— China reported a further decline in new cases, with just 12. Seven of those were locally spread cases in Beijing, where nearly 8.3 million people have been tested in recent weeks. The number of new cases in the city was down by half from the day before, the National Health Commission reported. Beijing temporarily shut a huge wholesale food market where the virus spread widely earlier this month, reclosed schools and locked down some neighborhoods. Anyone leaving Beijing is required to have a negative virus test during the previous seven days.
— Japan’s capital reported 58 new coronavirus cases on Monday, as the number remains near recent highs and a top government official said the trend doesn’t look good. Sixty new cases were reported on Sunday, the highest since early May and nearly twice the 31 five days ago. About half of the recently confirmed cases were among staff or customers of Tokyo’s nightlife districts. “We are closely watching the latest development,” Economy Minister Yasutoshi Nishimura said. “Frankly, this gives me a rather bad feeling.” He said he plans to meet with Tokyo Gov. Yuriko Koike to discuss the situation. Nishimura said on Sunday that the uptrend was due in part to expanded testing of nightclub staff and there was no immediate plan to reissue requests for business closures. The new cases bring Tokyo’s total infections to 6,172 with 325 deaths — about one third the national total.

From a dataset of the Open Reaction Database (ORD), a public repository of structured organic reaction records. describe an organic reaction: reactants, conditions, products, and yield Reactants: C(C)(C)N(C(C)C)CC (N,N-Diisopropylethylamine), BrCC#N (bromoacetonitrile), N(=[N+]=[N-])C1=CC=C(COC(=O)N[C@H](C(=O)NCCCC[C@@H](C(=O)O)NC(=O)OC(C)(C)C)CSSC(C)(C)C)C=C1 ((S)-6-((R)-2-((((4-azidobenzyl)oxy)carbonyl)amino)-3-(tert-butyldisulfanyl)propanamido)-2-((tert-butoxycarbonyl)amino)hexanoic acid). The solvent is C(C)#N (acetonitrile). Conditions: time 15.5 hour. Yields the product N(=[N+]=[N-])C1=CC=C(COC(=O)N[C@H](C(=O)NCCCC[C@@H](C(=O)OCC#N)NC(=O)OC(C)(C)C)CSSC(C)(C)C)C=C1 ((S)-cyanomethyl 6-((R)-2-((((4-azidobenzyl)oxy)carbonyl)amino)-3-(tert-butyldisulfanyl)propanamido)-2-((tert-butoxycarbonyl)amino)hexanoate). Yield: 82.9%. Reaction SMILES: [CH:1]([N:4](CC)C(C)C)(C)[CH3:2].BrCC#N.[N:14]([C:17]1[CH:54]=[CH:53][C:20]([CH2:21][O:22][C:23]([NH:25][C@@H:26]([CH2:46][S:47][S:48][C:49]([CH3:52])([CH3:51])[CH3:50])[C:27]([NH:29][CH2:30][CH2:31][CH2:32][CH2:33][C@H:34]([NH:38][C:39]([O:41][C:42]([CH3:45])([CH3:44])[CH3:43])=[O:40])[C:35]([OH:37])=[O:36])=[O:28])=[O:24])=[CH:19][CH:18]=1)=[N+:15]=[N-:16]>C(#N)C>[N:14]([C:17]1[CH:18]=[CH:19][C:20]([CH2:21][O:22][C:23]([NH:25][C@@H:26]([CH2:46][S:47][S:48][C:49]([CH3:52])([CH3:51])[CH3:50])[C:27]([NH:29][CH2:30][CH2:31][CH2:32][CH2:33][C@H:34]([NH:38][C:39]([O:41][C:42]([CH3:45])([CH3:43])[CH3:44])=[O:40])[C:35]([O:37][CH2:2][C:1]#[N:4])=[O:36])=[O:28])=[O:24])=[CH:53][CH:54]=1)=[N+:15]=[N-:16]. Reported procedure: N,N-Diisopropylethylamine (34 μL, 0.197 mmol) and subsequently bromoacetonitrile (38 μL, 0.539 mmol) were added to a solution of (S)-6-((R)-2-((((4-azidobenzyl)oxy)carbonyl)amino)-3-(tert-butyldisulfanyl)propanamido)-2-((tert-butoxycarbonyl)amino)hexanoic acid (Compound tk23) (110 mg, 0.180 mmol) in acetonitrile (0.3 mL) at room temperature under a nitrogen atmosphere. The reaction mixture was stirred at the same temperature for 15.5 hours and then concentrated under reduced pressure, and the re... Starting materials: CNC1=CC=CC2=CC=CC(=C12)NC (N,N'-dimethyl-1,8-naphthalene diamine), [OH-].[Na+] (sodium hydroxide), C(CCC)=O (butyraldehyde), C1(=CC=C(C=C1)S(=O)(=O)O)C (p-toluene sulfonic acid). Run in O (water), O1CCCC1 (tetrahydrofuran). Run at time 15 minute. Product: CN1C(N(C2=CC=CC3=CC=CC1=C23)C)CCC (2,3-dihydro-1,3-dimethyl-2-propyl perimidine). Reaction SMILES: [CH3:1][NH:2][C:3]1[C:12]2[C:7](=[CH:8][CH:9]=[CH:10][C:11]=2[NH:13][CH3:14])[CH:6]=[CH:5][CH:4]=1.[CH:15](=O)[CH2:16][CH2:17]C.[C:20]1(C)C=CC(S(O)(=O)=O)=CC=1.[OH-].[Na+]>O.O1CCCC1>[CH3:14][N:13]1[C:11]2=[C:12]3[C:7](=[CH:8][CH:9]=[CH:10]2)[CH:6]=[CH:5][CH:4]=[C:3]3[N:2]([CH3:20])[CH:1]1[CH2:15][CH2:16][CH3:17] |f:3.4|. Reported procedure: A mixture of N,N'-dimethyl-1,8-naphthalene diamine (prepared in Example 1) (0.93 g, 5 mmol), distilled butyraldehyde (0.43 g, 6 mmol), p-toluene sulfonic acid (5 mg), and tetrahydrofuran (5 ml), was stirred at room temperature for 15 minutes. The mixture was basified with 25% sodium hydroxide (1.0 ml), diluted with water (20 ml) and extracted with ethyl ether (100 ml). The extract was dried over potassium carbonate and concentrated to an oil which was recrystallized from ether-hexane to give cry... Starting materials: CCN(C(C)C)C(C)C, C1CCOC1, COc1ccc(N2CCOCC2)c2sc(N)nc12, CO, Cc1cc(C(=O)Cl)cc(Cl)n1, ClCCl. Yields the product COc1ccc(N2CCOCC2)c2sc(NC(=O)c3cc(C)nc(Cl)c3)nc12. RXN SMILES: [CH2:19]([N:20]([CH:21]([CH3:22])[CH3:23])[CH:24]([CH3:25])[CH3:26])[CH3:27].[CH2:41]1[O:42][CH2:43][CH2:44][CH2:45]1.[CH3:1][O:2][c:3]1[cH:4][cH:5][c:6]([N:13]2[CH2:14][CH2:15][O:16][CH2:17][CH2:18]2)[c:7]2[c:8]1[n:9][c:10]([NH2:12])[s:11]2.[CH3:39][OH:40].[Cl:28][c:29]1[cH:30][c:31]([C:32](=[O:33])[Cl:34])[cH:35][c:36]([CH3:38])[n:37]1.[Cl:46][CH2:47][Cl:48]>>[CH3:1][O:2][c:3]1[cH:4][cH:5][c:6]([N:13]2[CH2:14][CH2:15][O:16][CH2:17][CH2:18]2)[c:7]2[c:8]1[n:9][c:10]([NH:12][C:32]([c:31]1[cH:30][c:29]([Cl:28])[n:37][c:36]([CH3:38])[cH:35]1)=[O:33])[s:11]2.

— Thailand’s coronavirus response agency has suggested a very limited reopening of the country to foreign visitors that would not yet include the resumption of regularly scheduled passenger flights. The Center for COVID-19 Situation Administration announced Monday it wants to allow the entry of a maximum 200 foreigners daily who would be able to travel on repatriation flights that bring Thai citizens home. The measures will be implemented Wednesday if the Cabinet approves them on Tuesday. Foreigners including those legally working in Thailand and their families, those with residence permits, spouses and children of Thais, medical tourists and students would be confined at government quarantine facilities for 14 days after arrival. Businesspeople, technical experts and investors from Japan, China, South Korea, Hong Kong and Singapore would have to stay at officially approved hotels and travel in specially arranged transport with escorts. Other recommended measures include allowing pubs, nightclubs and massage parlors to reopen. They are considered to have a higher coronavirus risk than restaurants, which were already allowed to reopen.